Jan 27 2013, 10:31 AM ET 814
When did we decide that we wanted a law that could make unlocking your smartphone a criminal offense? The answer is that we never really decided.
This is now the law of the land:
BY DECREE OF THE LIBRARIAN OF CONGRESS
IT SHALL HENCEFORCE BE ORDERED THAT AMERICANS SHALL NOT UNLOCK THEIR OWN SMARTPHONES.
PENALTY: In some situations, first time offenders may be fined up to $500,000, imprisoned for five years, or both. For repeat offenders, the maximum penalty increases to a fine of $1,000,000, imprisonment for up to ten years, or both.*
That's right, starting this weekend it is illegal to unlock new phones to make them available on other carriers.
I have deep sympathy for any individual who happens to get jail time for this offense. I am sure that other offenders would not take kindly to smartphone un-lockers.
But seriously: It's embarrassing and unacceptable that we are at the mercy of prosecutorial and judicial discretion** to avoid the implementation of draconian laws that could implicate average Americans in a crime subject to up to a $500,000 fine and up to five years in prison.
If people see this and respond, well no one is really going to get those types of penalties, my response is: Why is that acceptable? While people's worst fears may be a bit unfounded, why do we accept a system where we allow such discretionary authority? If you or your child were arrested for this, would it comfort you to know that the prosecutor and judge could technically throw the book at you? Would you relax assuming that they probably wouldn't make an example out of you or your kid? When as a society did we learn to accept the federal government having such Orwellian power? And is this the same country that used jury nullification against laws that it found to be unjust as an additional check upon excessive government power? [The only silver lining is that realistically it's more likely that violators would be subject to civil liability under Section 1203 of the DMCA, instead of the fine and jail penalties, but this is still unacceptable (but anyone who accepts payments to help others unlock their phones would clearly be subject to the fine of up to $500,000 and up to five years in jail).]
WHO REALLY OWNS YOUR PHONE?
When did we decide that we wanted a law that could make unlocking your smartphone a criminal offense?
The answer is that we never really decided. Instead, Congress passed the Digital Millennium Copyright Act (DMCA) in 1998 to outlaw technologies that bypass copyright protections. This sounds like a great idea, but in practice it has terrible, and widely acknowledged, negative consequences that affect consumers and new innovation. The DMCA leaves it up to the Librarian of Congress (LOC) to issue exemptions from the law, exceptions that were recognized to be necessary given the broad language of the statute that swept a number of ordinary acts and technologies as potential DMCA circumvention violations.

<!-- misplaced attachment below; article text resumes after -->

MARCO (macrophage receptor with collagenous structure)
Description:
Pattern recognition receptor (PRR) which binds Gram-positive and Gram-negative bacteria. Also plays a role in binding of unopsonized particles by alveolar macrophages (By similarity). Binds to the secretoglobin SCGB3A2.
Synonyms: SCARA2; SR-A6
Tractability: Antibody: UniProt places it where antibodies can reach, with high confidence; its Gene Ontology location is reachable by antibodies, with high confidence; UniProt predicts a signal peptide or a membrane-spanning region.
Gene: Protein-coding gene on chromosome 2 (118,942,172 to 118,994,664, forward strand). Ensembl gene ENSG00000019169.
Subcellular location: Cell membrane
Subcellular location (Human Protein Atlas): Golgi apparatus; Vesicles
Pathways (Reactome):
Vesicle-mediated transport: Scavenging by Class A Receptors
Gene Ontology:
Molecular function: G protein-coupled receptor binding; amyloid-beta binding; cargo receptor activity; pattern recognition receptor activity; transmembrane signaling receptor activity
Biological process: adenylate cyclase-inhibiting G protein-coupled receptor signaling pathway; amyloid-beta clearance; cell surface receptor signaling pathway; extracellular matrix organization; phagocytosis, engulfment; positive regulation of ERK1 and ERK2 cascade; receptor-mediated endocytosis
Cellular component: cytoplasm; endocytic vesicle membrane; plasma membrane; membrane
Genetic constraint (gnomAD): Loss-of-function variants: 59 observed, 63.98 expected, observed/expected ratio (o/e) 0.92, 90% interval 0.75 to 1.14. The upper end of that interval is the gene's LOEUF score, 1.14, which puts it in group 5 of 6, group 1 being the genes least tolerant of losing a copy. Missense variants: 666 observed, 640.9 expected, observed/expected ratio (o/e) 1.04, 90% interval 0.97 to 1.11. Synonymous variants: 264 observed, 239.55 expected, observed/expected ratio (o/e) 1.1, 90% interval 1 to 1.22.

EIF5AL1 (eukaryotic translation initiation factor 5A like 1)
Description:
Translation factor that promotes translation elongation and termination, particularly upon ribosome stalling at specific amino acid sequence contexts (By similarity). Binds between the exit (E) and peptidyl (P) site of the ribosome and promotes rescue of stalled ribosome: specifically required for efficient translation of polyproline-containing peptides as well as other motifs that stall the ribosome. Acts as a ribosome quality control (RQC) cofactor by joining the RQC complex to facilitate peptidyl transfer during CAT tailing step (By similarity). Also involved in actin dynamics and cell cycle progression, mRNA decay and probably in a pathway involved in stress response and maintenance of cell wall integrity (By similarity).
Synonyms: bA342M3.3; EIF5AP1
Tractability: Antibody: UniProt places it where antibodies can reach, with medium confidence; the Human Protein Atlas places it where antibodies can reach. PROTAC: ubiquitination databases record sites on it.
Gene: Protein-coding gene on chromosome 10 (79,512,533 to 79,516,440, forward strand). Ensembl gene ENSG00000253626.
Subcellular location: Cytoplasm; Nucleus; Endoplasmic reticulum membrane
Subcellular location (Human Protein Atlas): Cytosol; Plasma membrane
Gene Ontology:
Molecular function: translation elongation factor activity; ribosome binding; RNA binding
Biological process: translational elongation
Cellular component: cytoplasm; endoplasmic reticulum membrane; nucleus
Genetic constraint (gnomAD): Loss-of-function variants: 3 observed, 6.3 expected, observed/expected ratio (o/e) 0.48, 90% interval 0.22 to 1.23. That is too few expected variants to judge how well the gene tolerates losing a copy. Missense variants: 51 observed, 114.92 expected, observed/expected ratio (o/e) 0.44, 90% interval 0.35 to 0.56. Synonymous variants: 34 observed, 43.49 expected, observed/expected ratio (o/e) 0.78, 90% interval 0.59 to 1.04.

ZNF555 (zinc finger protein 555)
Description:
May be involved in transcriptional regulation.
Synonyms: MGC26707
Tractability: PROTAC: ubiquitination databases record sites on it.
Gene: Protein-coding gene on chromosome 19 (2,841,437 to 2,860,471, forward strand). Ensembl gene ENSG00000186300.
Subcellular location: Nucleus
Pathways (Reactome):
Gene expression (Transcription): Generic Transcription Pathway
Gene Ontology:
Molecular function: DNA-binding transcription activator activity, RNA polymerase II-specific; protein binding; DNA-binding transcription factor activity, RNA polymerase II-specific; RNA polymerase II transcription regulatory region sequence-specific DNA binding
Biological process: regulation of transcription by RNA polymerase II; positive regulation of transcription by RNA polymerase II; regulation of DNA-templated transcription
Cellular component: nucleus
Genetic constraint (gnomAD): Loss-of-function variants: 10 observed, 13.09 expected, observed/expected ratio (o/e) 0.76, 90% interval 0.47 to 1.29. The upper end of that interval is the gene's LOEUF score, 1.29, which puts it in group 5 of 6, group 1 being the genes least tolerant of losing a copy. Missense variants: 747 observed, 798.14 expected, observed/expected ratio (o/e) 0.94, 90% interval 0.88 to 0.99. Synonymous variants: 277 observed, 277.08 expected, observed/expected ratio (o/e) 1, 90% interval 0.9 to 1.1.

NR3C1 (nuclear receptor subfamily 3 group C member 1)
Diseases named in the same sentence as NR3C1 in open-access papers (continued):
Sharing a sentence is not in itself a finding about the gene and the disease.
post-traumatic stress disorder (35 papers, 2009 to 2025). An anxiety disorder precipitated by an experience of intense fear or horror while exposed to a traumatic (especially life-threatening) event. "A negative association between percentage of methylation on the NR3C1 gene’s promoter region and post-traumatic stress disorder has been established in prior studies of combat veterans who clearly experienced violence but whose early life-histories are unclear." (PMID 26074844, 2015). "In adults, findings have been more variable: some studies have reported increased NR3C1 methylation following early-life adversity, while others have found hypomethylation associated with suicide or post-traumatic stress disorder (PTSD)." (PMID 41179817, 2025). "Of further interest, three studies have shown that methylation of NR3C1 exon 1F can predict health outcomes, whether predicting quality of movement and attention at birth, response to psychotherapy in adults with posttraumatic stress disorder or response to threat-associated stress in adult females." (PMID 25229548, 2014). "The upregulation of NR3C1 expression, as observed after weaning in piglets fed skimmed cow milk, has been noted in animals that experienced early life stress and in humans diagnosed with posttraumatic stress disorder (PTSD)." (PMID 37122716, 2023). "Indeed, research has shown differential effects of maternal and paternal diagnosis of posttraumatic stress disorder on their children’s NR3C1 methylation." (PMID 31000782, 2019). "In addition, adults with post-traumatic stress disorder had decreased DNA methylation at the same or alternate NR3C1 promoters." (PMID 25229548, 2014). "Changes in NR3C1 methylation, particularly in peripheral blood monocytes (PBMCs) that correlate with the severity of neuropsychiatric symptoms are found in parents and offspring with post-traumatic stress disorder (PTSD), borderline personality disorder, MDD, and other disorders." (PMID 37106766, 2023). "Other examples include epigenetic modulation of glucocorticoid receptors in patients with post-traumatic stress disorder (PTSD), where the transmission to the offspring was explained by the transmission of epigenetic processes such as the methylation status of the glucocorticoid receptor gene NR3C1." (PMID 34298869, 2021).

Every three years groups like the American Foundation for the Blind have to lobby Congress to protect an exception for the blind allowing for books to be read aloud. Can you imagine a more ridiculous regulation than one that requires a lobby group for the blind to come to Capitol Hill every three years to explain that the blind still can't read books on their own and therefore need this exception?
* Specifically this refers to Section 1204 of Public Law 105-304, which provides that "any person who violates section 1201 or 1201 willfully and for purposes of commercial advantage or private financial gain. . .[shall be subject to the listed penalties]." However, given copyright laws broad interpretation by the courts, it could be argued that merely unlocking your own smartphone takes a device of one value and converts it into a device of double that value (the resale market for unlocked phones is significantly higher) and therefore unlocking is inherently providing a commercial advantage or a private financial gain - even if the gain hasn't been realized. In other words, unlocking doubles or triples the resale value of your own device and replaces the need to procure the unlocked device from the carrier at steep costs, which may be by definition a private financial gain. Alternatively, one can argue that a customer buying a cheaper version of a product, the locked version vs. the unlocked version, and then unlocking it themselves in violation of the DMCA, is denying the provider of revenue which also qualifies. There are several cases that have established similar precedents where stealing coaxial cable for personal use has been held to be for "purposes of commercial advantage or private financial gain." (See Cablevision Sys. New York City Corp. v. Lokshin, 980 F. Supp. 107, 109 (E.D.N.Y. 1997)); (Cablevision Sys. Dev. Co. v. Cherrywood Pizza, 133 Misc. 2d 879, 881, 508 N.Y.S.2d 382, 383 (Sup. Ct. 1986)).
** The Ninth Circuit recently explained in United States v. Nosal, 676 F.3d 854 (9th Cir. 2012) that under a "broad interpretation of the [Computer Fraud and Abuse Act (CFAA) you could be prosecuted for personal use of work computers]." The court explained that under this approach "While it's unlikely that you'll be prosecuted for watching Reason.TV on your work computer, you could be [emphasis in original]. Employers wanting to rid themselves of troublesome employees. . . could threaten to report them to the FBI unless the quit. Ubiquitous, seldom-prosecuted crimes invite arbitrary and discriminatory enforcement." The Court rejected this interpretation which would have made regular activity by average citizens as a potential felony and ruled that running afoul of a corporate computer use restriction does not violate the CFAA. It's possible that here a court would use judicial discretion to narrowly interpret the DMCA and reject the broad definitions that are typically advanced by the government.